What your body shape says about you

Patsy Westcott / 11 September 2018

Your body shape contains a wealth of clues to your future health. Find out more.



Our genes, hormones and lifestyle factors such as diet, exercise and even our reaction to stress determine our basic body shape. But despite this as we get older we lose muscle, and fat replaces lean tissue. Where you carry those extra pounds, however, can reveal a lot about your health in the years to come. Read on to find out more…

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Pear

What it means Lower risk of heart disease, especially for women. Curvy hips and thighs offer a safe store for fat, preventing it gathering in the liver which in turn protects against insulin resistance, which is a risk factor for diabetes and heart disease. Pear-shaped post-menopausal women often have greater bone density, spelling a lower risk of osteoporosis.

Apple

What it means You’ve drawn the short straw with a higher risk of type 2 diabetes, heart disease, high blood pressure, cognitive decline, anxiety and osteoporosis – even if you’re normal weight and not ‘fat’. Why? An apple shape is linked to higher levels of liver fat, production of disease-fuelling inflammatory chemicals, and greater insulin resistance.

Why body fat is a health risk

Hourglass (women)

What it means Lower risk of heart disease, stroke, type 2 diabetes, gallbladder and kidney disease, certain cancers, greater stress resistance and lower levels of depression.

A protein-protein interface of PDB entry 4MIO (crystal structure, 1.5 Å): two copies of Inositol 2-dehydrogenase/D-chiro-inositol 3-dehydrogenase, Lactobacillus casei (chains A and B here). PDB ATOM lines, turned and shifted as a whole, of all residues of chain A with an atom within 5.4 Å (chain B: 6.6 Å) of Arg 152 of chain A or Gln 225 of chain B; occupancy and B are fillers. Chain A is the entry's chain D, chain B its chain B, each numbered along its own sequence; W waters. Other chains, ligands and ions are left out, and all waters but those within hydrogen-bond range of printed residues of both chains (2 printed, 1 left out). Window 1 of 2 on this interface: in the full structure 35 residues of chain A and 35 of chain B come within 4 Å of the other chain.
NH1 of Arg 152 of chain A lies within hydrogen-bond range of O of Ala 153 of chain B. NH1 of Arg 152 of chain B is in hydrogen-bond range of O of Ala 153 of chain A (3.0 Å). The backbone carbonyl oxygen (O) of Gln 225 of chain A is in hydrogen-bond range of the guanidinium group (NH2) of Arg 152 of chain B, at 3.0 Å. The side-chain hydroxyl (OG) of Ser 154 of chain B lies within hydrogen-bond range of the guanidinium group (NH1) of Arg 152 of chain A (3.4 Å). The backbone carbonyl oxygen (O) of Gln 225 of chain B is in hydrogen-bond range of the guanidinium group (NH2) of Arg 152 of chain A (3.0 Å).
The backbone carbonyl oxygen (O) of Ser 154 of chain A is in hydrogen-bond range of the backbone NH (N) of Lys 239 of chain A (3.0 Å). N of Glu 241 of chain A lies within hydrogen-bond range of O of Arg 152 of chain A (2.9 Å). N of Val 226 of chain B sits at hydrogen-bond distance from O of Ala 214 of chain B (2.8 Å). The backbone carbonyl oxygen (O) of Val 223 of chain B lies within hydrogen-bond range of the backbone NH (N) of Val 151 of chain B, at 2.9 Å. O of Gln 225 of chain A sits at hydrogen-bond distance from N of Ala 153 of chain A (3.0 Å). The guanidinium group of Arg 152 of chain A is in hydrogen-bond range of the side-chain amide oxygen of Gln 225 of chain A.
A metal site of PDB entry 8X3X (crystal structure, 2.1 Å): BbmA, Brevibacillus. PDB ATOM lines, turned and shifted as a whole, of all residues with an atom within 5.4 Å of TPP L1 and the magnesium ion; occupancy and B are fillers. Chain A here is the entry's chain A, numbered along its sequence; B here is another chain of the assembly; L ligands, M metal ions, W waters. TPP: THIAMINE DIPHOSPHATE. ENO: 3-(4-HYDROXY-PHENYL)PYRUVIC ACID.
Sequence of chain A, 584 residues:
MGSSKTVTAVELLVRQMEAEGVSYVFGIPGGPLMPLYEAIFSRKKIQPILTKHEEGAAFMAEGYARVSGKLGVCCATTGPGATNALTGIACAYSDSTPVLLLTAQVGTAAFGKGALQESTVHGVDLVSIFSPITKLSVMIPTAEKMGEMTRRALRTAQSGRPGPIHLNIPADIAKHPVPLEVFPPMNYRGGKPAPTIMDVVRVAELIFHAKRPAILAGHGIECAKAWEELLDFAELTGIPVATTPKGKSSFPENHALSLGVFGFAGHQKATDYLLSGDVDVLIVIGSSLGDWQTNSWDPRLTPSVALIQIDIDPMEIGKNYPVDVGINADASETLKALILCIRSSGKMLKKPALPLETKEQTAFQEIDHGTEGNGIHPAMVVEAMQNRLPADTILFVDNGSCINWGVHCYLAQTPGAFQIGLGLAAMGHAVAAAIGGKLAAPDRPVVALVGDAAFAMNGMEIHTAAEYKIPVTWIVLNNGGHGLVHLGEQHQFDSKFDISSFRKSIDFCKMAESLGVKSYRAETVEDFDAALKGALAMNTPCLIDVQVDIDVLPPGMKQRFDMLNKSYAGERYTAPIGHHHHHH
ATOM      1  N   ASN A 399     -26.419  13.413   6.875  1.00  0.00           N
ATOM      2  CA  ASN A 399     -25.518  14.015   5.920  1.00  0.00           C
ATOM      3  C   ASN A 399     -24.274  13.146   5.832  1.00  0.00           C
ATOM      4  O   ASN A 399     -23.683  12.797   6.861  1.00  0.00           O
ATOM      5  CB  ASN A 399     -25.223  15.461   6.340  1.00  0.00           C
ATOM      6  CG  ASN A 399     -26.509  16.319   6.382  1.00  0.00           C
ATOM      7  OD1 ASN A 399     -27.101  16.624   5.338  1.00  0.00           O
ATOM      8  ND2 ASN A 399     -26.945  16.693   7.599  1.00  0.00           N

Why? Higher levels of the hormone, oestrogen, pre-menopause. After menopause, lower oestrogen levels tend to widen the middle of that hourglass.

How to keep your hourglass figure

Wedge (men)

What it means Broad shoulders, broad chest and narrow hips, the classic male shape, are linked to higher levels of the hormone, testosterone. This body type is associated with a lower incidence of heart disease, type 2 diabetes, better coping responses to stress and a better memory.

How to boost your testosterone levels

String bean

What it means While slim is generally good, a low-muscle, no-waist figure can be linked to what experts call a low lean BMI (body mass index) in later life, which in turn is associated with a higher risk of heart disease, type 2 diabetes and sarcopenia, age-related loss of muscle mass and density.







The opinions expressed are those of the author and are not held by Saga unless specifically stated.

The material is for general information only and does not constitute investment, tax, legal, medical or other form of advice. You should not rely on this information to make (or refrain from making) any decisions. Always obtain independent, professional advice for your own particular situation.